Subject: Analysis - Loan Payments and Amortization
Last-Revised: 16 Feb 2003
Contributed-By: Hugh Chou
This article presents the formula for computing monthly payments on loans. A listing of the full series of payments (principal and interest) that show how a loan is paid off is known as a loan amortization table. This article will explain how these tables are generated for the U.S. system in which interest is compounded monthly.
First you must define some variables to make it easier to set up:
- P = principal, the initial amount of the loan
- I = the annual interest rate (from 1 to 100 percent)
- L = length, the length (in years) of the loan, or at least the length over which the loan is amortized.
The following assumes a typical conventional loan where the interest is compounded monthly. But first, just two more variables to make the calculations easier:
- J = monthly interest in decimal form. This is I / (12 x 100).
- N = number of months over which loan is amortized. This is L x 12.
Finally here is for the big monthly payment (M) formula:
J M = P x ------------------------ 1 - ( 1 + J ) ^ -N
Please note "1" is just the number one (it does not appear too clearly on some browsers) and "^" is the exponentiation operator (2 ^ 3 = 8).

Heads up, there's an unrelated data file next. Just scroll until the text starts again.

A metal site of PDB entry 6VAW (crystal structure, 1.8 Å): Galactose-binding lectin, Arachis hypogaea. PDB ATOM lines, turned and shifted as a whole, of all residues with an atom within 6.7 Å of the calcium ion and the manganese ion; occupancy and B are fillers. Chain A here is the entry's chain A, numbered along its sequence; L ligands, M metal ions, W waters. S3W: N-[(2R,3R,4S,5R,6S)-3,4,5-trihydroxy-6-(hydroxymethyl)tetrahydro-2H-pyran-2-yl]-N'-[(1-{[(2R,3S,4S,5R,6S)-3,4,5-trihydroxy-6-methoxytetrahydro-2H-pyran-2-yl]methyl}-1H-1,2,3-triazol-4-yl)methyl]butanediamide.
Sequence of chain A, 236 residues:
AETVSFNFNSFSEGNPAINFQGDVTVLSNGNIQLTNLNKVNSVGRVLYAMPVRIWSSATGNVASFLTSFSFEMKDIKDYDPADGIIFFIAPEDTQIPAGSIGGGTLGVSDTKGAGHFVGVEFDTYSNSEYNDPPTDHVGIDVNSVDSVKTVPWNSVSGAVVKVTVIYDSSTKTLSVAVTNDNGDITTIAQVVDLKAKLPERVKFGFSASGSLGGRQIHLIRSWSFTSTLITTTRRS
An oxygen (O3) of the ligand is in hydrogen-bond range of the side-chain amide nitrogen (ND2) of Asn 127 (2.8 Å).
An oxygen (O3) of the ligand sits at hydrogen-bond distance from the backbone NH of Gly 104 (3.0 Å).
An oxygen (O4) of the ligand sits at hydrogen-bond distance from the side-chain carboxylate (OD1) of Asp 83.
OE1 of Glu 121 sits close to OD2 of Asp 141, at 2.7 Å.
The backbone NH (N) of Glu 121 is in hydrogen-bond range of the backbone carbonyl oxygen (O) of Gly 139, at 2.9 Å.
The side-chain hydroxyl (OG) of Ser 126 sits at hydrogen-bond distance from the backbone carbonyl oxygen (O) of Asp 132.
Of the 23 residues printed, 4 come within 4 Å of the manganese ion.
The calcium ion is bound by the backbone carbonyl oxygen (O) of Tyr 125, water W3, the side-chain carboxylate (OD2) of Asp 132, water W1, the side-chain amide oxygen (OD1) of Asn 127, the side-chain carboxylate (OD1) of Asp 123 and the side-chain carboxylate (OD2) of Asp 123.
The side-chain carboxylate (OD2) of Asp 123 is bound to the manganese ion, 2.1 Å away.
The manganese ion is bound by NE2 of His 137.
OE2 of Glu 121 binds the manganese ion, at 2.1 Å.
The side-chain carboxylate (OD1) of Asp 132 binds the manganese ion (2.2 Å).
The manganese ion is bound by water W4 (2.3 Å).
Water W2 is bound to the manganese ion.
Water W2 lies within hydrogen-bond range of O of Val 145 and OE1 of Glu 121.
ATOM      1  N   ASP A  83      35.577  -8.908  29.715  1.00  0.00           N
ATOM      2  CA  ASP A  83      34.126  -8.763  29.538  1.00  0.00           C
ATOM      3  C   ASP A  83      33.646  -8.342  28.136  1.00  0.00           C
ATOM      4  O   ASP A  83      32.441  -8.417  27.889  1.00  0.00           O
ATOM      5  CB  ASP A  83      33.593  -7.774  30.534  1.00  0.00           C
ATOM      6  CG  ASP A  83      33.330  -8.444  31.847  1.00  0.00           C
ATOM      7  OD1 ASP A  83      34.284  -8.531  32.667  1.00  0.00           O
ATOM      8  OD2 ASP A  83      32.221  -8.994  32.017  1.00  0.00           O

So to calculate M, you would first calculate 1 + J, then take that to the -N (negative N) power, subtract that from the number 1. Now take the inverse of that (if you have a 1/X button on your calculator push that). Then multiply the result times J and then times P. Sorry for the long way of explaining it, but I just wanted to be clear for everybody.
Here's the one-liner for a program (adjust for your favorite language):
M = P * ( J / (1 - (1 + J) ** -N))
So now you should be able to calculate the monthly payment, M. To calculate the amortization table you need to do some iteration (i.e. a simple loop). I will tell you the simple steps:
- Calculate H = P x J, this is your current monthly interest
- Calculate C = M - H, this is your monthly payment minus your monthly interest, so it is the amount of principal you pay for that month
- Calculate Q = P - C, this is the new balance of your principal of your loan.
- Set P equal to Q and go back to Step 1: You thusly loop around until the value Q (and hence P) goes to zero.
Programmers will see how this makes a trivial little loop to code, but I have found that many people now surfing on the Internet are NOT programmers and still want to calculate their mortgages!
Note that just about every PC or Mac has a spreadsheet of some sort on it, and they are very good tools for doing mortgage analysis. Most of them have a built-in PMT type function that will calculate your monthly payment given a loan balance, interest rate, and the number of terms. Check the help text for your spreadsheet.
Please visit Hugh Chou's web site for a calculator that will generate
amortization tables according to the formulas discussed here. He also
offers many other calculators:
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